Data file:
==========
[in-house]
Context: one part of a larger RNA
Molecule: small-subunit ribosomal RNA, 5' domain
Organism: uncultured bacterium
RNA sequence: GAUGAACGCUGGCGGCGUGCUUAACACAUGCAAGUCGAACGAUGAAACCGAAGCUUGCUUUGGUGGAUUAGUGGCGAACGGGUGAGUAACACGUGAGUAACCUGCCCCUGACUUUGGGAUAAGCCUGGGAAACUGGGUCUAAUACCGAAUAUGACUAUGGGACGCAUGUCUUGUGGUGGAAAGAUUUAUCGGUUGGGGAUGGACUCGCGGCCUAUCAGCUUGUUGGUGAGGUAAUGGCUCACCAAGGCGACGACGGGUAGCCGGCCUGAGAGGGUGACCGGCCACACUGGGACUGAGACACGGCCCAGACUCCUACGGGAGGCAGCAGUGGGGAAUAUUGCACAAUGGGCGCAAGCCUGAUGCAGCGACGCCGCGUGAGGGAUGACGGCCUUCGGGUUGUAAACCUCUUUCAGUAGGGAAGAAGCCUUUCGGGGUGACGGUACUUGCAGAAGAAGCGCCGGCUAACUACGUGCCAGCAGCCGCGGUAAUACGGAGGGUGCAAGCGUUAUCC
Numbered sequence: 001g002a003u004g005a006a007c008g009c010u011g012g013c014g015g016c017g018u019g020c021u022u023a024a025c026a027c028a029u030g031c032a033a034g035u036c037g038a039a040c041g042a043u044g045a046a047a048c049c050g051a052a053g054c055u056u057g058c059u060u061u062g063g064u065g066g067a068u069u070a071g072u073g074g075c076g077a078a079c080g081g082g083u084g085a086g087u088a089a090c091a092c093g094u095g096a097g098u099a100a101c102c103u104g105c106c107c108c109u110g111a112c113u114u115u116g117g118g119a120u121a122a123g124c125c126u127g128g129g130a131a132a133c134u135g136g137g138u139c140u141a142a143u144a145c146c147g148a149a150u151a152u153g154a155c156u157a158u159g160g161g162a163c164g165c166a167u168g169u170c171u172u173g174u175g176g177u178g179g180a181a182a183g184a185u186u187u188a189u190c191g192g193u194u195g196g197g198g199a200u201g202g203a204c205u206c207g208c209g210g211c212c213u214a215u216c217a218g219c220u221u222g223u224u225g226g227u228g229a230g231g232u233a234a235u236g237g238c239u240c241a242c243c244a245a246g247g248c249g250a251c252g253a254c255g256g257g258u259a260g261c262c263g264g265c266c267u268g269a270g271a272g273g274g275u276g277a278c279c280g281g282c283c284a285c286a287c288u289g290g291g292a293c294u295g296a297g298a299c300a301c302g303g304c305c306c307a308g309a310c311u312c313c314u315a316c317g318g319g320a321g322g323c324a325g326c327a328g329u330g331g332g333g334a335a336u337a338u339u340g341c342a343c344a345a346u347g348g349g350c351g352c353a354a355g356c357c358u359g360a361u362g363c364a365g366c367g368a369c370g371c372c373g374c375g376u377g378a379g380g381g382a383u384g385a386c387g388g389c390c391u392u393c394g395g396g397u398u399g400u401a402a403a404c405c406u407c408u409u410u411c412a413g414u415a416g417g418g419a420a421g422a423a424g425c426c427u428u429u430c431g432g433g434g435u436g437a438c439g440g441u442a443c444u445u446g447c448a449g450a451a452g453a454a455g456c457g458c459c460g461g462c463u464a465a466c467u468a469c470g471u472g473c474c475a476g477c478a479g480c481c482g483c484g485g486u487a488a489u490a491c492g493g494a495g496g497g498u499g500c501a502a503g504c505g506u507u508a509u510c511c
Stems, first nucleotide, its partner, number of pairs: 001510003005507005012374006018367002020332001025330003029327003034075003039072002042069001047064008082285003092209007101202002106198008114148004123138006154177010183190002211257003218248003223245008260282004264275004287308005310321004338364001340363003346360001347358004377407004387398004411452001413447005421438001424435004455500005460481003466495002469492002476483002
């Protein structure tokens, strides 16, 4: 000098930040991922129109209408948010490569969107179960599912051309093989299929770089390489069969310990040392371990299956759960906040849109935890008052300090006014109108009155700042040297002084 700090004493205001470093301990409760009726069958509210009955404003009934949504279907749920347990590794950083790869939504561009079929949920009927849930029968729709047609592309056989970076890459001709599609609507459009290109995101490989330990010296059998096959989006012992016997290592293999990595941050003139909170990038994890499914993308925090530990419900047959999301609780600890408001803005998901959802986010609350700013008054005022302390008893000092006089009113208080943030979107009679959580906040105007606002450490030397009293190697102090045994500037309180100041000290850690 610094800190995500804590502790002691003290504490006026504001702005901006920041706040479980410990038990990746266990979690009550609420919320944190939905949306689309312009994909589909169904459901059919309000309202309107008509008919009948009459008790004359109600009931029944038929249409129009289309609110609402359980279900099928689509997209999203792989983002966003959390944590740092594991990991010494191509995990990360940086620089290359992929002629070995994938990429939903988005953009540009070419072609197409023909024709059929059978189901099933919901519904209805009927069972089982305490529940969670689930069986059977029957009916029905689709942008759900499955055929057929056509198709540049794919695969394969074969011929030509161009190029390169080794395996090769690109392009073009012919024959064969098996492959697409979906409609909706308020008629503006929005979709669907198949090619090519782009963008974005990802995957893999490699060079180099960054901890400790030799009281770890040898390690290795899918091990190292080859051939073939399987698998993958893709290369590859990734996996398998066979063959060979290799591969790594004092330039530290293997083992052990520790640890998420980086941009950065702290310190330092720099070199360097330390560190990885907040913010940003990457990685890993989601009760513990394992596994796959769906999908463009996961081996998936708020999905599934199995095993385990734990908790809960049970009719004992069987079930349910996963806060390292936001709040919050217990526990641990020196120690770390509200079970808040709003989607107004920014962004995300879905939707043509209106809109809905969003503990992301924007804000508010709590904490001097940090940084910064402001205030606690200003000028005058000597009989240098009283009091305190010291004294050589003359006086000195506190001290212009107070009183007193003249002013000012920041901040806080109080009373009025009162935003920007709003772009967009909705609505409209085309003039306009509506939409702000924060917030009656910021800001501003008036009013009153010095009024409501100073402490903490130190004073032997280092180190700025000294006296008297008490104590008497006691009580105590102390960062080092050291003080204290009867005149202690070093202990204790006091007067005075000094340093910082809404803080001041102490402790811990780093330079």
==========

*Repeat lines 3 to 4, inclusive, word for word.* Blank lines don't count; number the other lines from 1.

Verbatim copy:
Molecule: small-subunit ribosomal RNA, 5' domain
Organism: uncultured bacterium